Negotiations to form the next government are reaching a crucial stage with two days left for talks between NZ First and the main parties.
NZ First leader Winston Peters has wrapped a morning meeting with National - saying "huge progress" is being made.
Peters will shortly begin another meeting with Labour's negotiation team, and said a picture was emerging as to what policies parties' shared, and what they disagreed upon.
"We are making huge progress finding out what we agree on, what we don't agree on, what we can still negotiate on. And where we might take things into the future by co-operation.
"We know what we are doing. We have got a plan. And we are sticking with it."
If Labour is to lead the next Government an agreement will need to be worked out with both NZ First and the Green Party.
Peters won't meet with the Greens and has said he doesn't want Labour to update NZ First on what the Greens want. Greens leader James Shaw says he trusts Ardern to work out a deal that his party will be happy with.
At least 75 per cent of Green party members will need to approve any deal, and this will be done through delegates.
Asked if he was concerned about that process, Peters implied the sign-off process wouldn't be complex because of the number of delegates that would be consulted.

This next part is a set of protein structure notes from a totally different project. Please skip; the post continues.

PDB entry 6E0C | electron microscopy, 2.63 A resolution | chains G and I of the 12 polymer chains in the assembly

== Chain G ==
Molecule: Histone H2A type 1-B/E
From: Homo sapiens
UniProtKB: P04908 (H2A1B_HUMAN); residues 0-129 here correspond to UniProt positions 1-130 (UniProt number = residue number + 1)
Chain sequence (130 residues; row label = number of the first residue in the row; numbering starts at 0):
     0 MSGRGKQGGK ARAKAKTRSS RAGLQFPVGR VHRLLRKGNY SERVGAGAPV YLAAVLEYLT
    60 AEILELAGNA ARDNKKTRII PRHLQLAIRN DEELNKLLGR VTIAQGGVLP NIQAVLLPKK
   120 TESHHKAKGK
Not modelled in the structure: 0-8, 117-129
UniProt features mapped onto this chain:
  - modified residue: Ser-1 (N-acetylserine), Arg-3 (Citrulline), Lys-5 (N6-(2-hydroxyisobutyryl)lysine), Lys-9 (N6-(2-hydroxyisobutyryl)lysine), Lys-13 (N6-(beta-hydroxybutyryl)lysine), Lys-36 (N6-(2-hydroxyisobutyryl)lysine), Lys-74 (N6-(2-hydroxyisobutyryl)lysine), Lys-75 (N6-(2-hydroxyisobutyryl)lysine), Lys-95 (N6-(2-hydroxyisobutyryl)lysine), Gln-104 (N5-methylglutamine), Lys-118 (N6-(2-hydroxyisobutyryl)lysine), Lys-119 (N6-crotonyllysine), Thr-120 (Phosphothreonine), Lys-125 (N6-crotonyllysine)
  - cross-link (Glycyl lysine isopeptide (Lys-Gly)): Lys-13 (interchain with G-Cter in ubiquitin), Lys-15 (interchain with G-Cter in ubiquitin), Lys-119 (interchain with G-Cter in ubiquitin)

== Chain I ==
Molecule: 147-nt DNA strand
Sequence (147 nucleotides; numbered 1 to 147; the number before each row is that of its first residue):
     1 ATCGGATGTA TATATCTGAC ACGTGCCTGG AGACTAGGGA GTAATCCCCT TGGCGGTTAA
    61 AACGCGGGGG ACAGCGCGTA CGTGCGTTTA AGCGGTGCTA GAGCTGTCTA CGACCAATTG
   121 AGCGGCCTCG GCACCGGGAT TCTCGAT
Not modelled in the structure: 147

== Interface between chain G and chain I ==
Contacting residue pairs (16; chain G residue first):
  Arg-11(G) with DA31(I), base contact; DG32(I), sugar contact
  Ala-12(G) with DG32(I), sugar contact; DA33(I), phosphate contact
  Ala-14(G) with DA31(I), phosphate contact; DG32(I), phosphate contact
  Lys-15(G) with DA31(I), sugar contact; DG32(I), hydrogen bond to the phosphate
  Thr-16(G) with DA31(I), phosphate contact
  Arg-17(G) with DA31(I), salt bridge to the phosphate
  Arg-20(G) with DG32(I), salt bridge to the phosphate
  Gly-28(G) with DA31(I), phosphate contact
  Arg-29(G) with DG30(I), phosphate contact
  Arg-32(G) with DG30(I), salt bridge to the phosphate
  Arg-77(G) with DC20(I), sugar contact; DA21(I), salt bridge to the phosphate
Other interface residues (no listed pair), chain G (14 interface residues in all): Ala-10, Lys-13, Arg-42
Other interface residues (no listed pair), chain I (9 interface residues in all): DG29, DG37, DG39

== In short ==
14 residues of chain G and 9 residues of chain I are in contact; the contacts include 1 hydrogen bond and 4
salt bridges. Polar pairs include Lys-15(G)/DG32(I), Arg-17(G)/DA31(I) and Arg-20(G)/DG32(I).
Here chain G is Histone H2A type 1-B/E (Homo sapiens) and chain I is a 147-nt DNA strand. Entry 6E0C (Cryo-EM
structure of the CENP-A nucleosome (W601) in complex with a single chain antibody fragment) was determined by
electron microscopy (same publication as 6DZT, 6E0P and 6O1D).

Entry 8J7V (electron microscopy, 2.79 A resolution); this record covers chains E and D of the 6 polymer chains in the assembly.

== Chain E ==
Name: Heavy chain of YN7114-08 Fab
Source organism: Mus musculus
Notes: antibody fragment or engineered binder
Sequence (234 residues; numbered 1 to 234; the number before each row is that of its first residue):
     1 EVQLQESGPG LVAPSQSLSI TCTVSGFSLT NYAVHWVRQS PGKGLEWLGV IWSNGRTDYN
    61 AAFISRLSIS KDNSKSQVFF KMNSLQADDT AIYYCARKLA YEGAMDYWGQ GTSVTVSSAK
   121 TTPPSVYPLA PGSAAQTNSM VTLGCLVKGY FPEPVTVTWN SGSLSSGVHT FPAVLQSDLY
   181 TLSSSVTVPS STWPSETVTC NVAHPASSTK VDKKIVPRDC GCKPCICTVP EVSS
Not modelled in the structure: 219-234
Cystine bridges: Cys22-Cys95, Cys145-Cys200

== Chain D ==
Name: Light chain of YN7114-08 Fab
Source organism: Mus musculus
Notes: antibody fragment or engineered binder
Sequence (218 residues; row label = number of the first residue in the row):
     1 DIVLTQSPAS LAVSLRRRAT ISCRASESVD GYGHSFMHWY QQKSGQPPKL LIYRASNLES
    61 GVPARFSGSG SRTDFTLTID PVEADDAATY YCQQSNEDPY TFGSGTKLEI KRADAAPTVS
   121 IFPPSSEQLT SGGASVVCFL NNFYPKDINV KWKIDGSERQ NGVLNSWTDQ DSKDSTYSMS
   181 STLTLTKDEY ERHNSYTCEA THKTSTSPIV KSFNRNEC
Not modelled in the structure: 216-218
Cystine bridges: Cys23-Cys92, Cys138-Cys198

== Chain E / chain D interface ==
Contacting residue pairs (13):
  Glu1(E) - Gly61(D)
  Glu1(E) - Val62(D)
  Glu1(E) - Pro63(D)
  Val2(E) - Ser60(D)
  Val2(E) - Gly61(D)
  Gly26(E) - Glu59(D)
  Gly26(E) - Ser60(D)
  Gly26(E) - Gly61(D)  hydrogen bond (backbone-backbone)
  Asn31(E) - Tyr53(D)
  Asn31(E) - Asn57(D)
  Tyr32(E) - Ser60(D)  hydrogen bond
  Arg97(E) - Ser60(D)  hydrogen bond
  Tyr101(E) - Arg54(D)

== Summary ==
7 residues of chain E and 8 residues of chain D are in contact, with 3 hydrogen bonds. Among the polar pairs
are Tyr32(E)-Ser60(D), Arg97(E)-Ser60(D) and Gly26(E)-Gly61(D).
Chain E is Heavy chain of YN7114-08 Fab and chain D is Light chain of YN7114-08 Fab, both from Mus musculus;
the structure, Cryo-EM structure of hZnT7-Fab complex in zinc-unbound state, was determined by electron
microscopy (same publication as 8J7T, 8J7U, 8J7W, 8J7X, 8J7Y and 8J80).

"You should know far more about the Greens than I do. But they don't have to go back to their membership. They have to go back to about 170 members. Even I know that."
Peters turned on a journalist who asked about how the Greens would fit into any deal.
"For two years you have run a Labour-Greens Government. Now you are asking me why you made that mistake for two years...you got it all wrong.
"Please don't ask me to explain your gross misrepresentation of the political situation in this country for the last three years."
Earlier today, Green Party leader James Shaw finished his meeting with Jacinda Ardern and the Labour negotiating team - saying he trusts Labour to deliver a good deal for his party.
NZ First leader Winston Peters is only talking to Labour and has said he does not want to be told what the Greens want out of a deal.
That puts the onus on Labour to form an arrangement with NZ First that will also be acceptable to the Greens.
Any arrangement will need to be approved by at least 75 per cent of Green members. This will be done through delegates.
Asked if he was confident Labour would represent fairly what the Green Party wants out of any deal, Shaw said he was.
"Jacinda made fairness one of her principle values in the campaign. I have known her for a number of years and I said this before the election - I trust her, and she seems to be doing a good job of it.
"It has got to be a stable and responsible Government that is going to go the full distance in the national interest. And Labour are working very hard in ensuring that happens. And that is of paramount concern to all of us. So I am very confident."
Shaw would not say if the Greens were considering or open to the idea of sitting on the cross benches, instead of being part of a Government with Labour and NZ First.
"I can't get into the detail of the negotiations."
Shaw said the Greens had campaigned hard to change the Government.
"That is what we campaigned on. We have thrown everything at it. That is what we are working on - is securing that deal to change the Government.